Tuesday, May 17, 2011

Best worst toy year ever?

2011 will undoubtedly go down in most collector's minds as the year the economic realities hit the hardest. We've seen prices on figures sky rocket across all scales. the 6" scale alone has seen Mattel's Green Lantern Movie Masters hit shelves at a whopping $18.00 a figure. Considering that you throw in a "Collect and Connect" figure built in 14 pieces along with that and you have one of the most expensive mass market toy lines ever produced. While the 3.75" range is holding close at around $10.00, we are still seeing a steady rise as companies like Hasbro keep finding new ways to raise the bar on the industry's most dependable scale.

While it seems the 6" scale is hitting the average collector the hardest, the 1/6 scale collector is being priced right out of house and home. 1/g scale has always been an indulgence market, but now it seems like every new release from Hot Toys is coming in at an average of $180.00, with every DX release hitting at around $225.00. Of course, you get what you pay for, but the demands of such a high end hobby are beginning to take their toll. Most collector's now find themselves having to choose only the most near and dear figures to add to their shelves. Sideshow is keeping things relatively close with their G.I. Joe line, but as they begin to explore the more complex pieces of the Star Wars universe, their production costs go up, and so do the bottom line prices for consumers.

While we live in an enthusiast's nirvana, the sobering reality is that the market is saturated with product, and few can keep up. It is quickly becoming a rotational hobby as collector's acquire and dispense with their treasures nearly as soon as they receive them. Very little time is left to enjoy them before something new arrives to hoover the money from their wallets.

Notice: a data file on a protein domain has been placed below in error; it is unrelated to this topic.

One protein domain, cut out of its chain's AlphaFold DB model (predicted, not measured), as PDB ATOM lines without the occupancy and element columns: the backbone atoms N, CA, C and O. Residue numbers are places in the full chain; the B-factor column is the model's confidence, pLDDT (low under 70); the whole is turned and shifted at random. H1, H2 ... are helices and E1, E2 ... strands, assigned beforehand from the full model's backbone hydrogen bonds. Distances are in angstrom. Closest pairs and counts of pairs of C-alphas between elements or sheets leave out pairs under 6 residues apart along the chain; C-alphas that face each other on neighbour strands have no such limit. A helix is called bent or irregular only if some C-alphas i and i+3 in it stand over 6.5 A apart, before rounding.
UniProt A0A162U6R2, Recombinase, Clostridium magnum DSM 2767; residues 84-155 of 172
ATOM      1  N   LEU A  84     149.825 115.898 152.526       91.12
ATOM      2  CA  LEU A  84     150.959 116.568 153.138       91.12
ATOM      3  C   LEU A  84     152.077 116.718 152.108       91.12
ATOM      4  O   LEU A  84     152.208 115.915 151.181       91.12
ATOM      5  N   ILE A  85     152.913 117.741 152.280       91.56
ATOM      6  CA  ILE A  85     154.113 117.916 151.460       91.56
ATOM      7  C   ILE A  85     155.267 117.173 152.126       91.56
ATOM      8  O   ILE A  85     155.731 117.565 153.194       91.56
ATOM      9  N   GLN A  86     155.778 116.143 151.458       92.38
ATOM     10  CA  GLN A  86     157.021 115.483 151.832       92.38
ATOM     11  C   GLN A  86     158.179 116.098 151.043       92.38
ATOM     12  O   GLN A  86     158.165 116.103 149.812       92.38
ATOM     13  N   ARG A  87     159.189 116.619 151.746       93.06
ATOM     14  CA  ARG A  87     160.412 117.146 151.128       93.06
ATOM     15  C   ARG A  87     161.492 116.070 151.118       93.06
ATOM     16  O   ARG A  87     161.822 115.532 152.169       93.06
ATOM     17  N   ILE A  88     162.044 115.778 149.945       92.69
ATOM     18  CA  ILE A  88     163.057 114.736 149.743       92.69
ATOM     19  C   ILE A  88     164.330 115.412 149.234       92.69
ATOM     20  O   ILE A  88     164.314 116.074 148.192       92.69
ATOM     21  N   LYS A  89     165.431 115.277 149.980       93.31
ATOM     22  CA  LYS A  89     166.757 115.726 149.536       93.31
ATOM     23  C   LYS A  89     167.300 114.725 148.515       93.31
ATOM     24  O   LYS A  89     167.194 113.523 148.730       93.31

The year has also seen the death of two really promising lines that on a personal note, I will sorely miss. Due to unknown factors, Bioware has canceled the second series of figures from DC Direct's Mass Effect 2 line. It is an absolute shame as the first wave is actually very very good. Some great characters have been left on the table, and we are certainly worse off for not having them. The second blow was especially painful to me as we lost Enterbay's Prison Break figures. While they managed to get T-Bag out the door, Michael and Lincoln fell victims to unscrupulous factory practices, or at least that is what we were told. While Hot Toys versions will have to do, Enterbay was moving into sublime territory with the work that had gone into realizing Michael Scofield's tatoos from season one of the cult TV classic.

The year isn't half over and Hot Toys still has Indiana Jones, Thor, Spider-Man, more Iron Man, more Bruce Lee rolling out. In addition we are awaiting word on the 1989 Michael Keaton Batman, the Christopher Reeve Superman, and the revelation of a tease from months back regarding a galaxy far, far away.

Mattel is putting a lot of stock in Green Lantern hitting hard, and in the resurgence of Voltron. DC Universe is still being talked up after 19 waves of figures. WHo can say how far they willl go. Masters of the Universe Classics has proven to be a juggernaut for sure.

Hasbro continues their own uber toy lines in Marvel Universe, Star Wars Vintage Collection, and G.I. Joe. Having the Marvel film license gives them tremendous momentum through the next year.

Bandai pulled the big coup in nabbing the revitalized Thundercats brand. Mattel would have sold their sister for that license. Bandai looks to be pulling out the stops for this one, and the Classic 8" figure line looks fantastic despite the lack of depth in initial release.

Yes, 2011 is one of the best years for collecting ever, this after a 2010 where we wondered if it could get any better. The old adage of "Careful what you wish for" springs to mind.

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